Colombian Paramilitaries Take Dirty War to Ecuador
Plans by Ecuadorian officials and the UN High commissioner for refugees (UNHCR) to deal with the effects of worsening violence in southern Colombia as a result of Plan Colombia focused on setting up camps for displaced Colombians in Ecuador. When indigenous people in Ecuador were forced to flee their homes, however, only the Catholic Church was willing to take them in. More than 42 indigenous families in the eastern border province of Sucumbíos fled after receiving death threats from Colombian paramilitaries.
Since mid-January, indigenous people from communities including Shumac Pamba, Tarupa, Curiyacu, San Antonio and Charip, near the town of La Bermeja, on the border with the Colombian department of Putumayo, began an exodus toward the district of Cascales, near Lago Agrio, the capital of Sucumbíos. An armed group had given them “twenty-four hours to abandon our land, or they would murder 50 people,” Juan Noteno, a leader of the Kichwa people, said.
The threats came after soldiers, apparently with help from local indigenous people, found and destroyed a large drug-processing laboratory on January 19. The action forced the drug traffickers to abandon the area, leaving behind another larger lab.
More than 500 indigenous people made their way to Cascales, where they took refuge in houses, schools and makeshift shelters, because the official shelters set up there were only for Colombians. The Catholic Church provided aid to most of the displaced Ecuadorians.
The UNHCR, armed forces and government agencies, have designed a contingency plan for dealing with people displaced by the effects of the U.S.-financed Plan Colombia, which involves eradicating illegal drug crops in Colombia (see, Plan Colombia and its Consequences in Ecuador). The Catholic Church in Sucumbíos initially refused to participate, but joined the plan after the UNHCR agreed to redesign parts of it.
“They wanted a scene full of tents, with soldiers and mobile equipment, like you see on newscasts in other countries, but they should have realized that it’s better to adapt the structures and shelters that organizations already have, for two reasons: the displaced people are treated with greater dignity and the organizations have the opportunity to improve their infrastructure,” Succumbíos Bishop Gonzalo López said.
In December, Anselmo Salazar, vice-president of the Federation of Kichwa Organizations of Sucumbíos, Ecuador (FOKISE), warned the assembly of the Confederation of Indigenous Nationalities of Ecuador (CONAIE) of the danger of a military presence in the area, given the long history of cross-border family and commercial relationships. “For years indigenous people have been trading with people on the other side of the border. They go across to sell their products or work. They have families and friends there. That makes the soldiers pressure us to denounce people,” Salazar said.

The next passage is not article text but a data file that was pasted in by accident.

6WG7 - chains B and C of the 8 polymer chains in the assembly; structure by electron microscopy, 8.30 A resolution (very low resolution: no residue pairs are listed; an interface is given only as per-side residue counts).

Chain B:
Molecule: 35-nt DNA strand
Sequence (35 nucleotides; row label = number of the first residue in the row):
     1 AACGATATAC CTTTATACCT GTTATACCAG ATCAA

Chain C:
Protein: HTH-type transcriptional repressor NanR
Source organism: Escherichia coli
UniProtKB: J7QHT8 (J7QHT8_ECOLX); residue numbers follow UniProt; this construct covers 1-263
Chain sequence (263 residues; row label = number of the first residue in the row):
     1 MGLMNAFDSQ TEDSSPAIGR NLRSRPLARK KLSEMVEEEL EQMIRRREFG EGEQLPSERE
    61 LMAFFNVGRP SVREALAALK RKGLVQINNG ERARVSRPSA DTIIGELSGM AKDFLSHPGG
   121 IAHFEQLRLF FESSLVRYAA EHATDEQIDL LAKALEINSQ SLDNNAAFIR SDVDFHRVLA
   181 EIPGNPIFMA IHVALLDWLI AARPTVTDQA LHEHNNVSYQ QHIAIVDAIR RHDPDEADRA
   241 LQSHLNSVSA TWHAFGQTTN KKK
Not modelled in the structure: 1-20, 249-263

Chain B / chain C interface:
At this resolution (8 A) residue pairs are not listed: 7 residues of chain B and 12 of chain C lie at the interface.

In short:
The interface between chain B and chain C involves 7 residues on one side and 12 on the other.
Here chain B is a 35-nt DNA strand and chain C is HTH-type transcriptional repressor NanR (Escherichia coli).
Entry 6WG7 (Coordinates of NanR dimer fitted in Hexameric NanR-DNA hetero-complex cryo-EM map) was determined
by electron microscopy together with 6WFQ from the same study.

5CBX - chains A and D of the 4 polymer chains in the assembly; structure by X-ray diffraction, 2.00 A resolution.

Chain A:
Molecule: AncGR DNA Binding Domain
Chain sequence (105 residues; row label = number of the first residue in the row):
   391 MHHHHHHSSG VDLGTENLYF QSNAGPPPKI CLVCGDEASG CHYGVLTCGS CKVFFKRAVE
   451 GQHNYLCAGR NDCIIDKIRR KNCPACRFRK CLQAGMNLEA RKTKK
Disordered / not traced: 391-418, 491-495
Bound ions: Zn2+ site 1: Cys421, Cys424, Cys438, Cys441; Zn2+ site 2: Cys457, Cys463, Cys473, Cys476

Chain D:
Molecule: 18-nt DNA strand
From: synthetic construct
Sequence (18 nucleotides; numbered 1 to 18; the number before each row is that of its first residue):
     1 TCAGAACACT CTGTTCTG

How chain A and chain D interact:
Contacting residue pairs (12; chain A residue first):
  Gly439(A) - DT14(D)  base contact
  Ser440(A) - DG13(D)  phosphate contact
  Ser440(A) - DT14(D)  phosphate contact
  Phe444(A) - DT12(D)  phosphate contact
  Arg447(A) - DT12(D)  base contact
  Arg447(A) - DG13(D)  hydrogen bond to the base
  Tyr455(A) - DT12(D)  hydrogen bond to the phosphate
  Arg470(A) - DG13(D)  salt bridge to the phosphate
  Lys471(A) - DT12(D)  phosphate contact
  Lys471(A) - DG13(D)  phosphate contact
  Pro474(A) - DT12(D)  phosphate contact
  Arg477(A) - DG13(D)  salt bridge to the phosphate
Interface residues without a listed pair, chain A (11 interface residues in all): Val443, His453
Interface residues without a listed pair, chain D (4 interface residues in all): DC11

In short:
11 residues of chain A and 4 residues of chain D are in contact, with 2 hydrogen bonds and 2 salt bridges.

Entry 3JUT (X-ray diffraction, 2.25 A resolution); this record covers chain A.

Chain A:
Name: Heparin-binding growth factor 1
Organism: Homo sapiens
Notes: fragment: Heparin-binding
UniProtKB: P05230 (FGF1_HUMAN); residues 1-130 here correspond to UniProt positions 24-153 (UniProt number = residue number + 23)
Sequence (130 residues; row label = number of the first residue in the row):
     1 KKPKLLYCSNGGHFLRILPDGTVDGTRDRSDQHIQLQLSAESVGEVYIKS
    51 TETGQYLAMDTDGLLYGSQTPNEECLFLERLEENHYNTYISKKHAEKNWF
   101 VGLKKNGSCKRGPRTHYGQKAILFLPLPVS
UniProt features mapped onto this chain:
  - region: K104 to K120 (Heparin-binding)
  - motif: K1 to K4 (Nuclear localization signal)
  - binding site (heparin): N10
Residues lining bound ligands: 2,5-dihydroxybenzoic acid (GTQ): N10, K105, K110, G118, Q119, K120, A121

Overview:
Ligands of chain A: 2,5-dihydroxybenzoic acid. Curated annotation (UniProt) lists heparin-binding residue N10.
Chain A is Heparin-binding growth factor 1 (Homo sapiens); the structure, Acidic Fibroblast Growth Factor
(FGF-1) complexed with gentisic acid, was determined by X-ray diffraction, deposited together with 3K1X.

But his warning fell on deaf ears, which increased local residents’ fears. “We don’t trust the military to protect us. The armed forces don’t provide security and indigenous organizations are also unable to protect our lives. The church is the closest and can help us, but it can’t keep us from being killed,” Salazar said.
In revealing the site of the drug lab, the local people opted for military protection. But after the initial publicity faded, the communities were left unprotected. “They abandoned us. They don’t want to listen to us. They haven’t included us in their organizations, their protection or their contingency plans,” FOKISE representative Mónica Chuji told a committee of human rights organizations in Quito. “Now we’re all afraid.”
While various community and religious groups, as well as the military, have roles in the government-designed contingency plan, the measure does not include any national indigenous organizations or groups from the affected area.
Chuji also criticized human rights organizations for not including indigenous groups in networks they have formed to monitor the effects of Plan Colombia. This was corrected in April with the formation of an Observatory of the Implementation of Plan Colombia on the Borders, which includes both human rights groups and local organizations from communities along the border.
“They asked FOKISE to take responsibility for the people who have been displaced, but no one has told us how to do it or with what resources,’ said Chuji, who traveled to the affected communities to accompany the last indigenous people who fled the zone. “They haven’t taken us into account at all and now they want us to take care of our people.”
Defense Minister Hugo Unda, who admitted that Plan Colombia will have repercussions in Ecuador, said that the price of these consequences “must be paid by everyone, because we’re all responsible for the fact that Ecuador isn’t developing.” He also said the problem is a social, rather than military, one.
President Gustavo Noboa announced that he plans to name governors with military experience to provinces along the Colombian border. He appointed Agustín Alejandro Luna, a colonel not on active duty, governor of Orellana, which neighbors Sucumbíos and has also been affected by the conflict in Colombia.
Meanwhile, the indigenous people who were displaced in January are receiving assistance from FOKISE and the International Red Cross. Several indigenous communities associated with FOKISE have offered the displaced people some of their lands, but military officials are asking them to return home, assuring them that they will be protected. The people who fled, however, are reluctant. “The soldiers arrive in town and then return to their camps. They never even go to our communities,” said José Huatoca, president of the community of Curiyacu.